Septic Flesh – Esoptron (1995)
Esoptron has a worse production than the Septic Flesh albums around it, and overall decreased aggression levels without the operatic vocals of its successor. Why, then, is it included as an important part of the band’s canon? It’s very simple – Esoptron (or Εσοπτρον for those who read Greek) shows the continued development of the band’s evolution as writers and composers. More than that, Esoptron arguably represents the band’s first attempts at writing in the style that they would use on their future albums. However, as those ideas were still very much under development, this album also showcases a good deal of overt death metal influence.
The obvious example of this is “Rain”; which along with “So Clean, So Empty” is so clearly of the Mystic Places of Dawn school that you wouldn’t need me to point it out to you if you’d actually sat down and listened to this album… and I hope you do. Even then, they are a bit simpler and more direct, with an increased emphasis on their orchestration and guitar leads compared to the content on the band’s full length debut. The production does emphasize the melodic aspects of the music; its main problem is that it simply isn’t very strong, especially with the MIDI-sounding drums that admittedly afflicted the last album. There’s also a little bit of vocal experimentation, in that a few lines are delivered in a style reminiscent of Orthodox liturgical music, further emphasizing the melodies.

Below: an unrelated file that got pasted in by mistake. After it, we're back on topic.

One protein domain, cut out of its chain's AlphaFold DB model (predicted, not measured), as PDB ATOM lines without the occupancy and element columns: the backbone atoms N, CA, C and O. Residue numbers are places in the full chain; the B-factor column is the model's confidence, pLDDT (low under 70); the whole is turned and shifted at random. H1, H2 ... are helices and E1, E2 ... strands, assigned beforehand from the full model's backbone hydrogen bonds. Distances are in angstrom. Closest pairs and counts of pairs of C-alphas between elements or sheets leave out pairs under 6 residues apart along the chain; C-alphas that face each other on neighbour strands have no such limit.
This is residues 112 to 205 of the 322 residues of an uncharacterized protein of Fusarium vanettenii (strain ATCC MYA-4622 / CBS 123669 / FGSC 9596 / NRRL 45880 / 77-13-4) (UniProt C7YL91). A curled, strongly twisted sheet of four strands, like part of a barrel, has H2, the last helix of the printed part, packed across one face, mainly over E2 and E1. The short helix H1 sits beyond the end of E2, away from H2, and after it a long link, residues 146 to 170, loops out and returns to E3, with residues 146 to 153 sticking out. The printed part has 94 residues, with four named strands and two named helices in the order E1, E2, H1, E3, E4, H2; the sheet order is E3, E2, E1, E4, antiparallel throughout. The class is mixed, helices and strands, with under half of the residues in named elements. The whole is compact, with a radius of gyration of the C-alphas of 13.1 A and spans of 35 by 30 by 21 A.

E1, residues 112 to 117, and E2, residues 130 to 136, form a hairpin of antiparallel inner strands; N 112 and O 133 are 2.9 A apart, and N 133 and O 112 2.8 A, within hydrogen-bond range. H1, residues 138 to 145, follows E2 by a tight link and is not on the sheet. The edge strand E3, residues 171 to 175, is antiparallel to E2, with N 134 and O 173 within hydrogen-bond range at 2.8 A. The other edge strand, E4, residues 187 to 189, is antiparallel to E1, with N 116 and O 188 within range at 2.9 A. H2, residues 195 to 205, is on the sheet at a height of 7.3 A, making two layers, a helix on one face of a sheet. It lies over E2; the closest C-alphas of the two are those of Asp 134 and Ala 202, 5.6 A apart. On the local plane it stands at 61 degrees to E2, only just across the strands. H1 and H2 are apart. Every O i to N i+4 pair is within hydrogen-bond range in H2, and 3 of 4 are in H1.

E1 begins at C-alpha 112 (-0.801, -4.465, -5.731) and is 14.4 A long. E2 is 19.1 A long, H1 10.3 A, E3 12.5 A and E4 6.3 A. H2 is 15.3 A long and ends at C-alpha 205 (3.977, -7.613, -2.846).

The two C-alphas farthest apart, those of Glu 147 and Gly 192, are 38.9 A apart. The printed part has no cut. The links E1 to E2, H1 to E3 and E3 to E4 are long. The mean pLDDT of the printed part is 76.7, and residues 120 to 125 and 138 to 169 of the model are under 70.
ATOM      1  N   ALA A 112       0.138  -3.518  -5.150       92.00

The songs that “point the way forwards”, then, are the slow (actually mid-paced) ones. Like the faster, more overtly death metal influenced content, they rely heavily on keyboards and lead guitar to drive themselves forwards. In some ways, this means they are like the next album (Ophidian Wheel), although the operatics that defined that album aren’t here. Given the aesthetic, the death growls of Spiros almost seem out of place after a while. They don’t have enough of the aggression on the first album to coordinate with, or the contrast of style on the next one. That, I suppose, is this album’s true weakness, since the production could be relatively easily fixed with a remaster or even a full on re-recording. Changing the vocals would require significant edits to the arrangements themselves. In fact, such a thing might be why Septic Flesh changed their style after their reformation. Many of the elements that showed up on the early albums are present on the later ones, but the overall aesthetic of recent works is much more aggressive. Not knowing how much influence each member of the band has in the songwriting process, I hypothesize that the main vocalist didn’t want to stop doing his growls, and therefore drove the band back into death metal to compensate. The period between 1995-1999 which this album falls into is the opposite of that, for better or for worse.
Highlights: “Burning Phoenix”, “Ice Castle”, “So Clean, So Empty”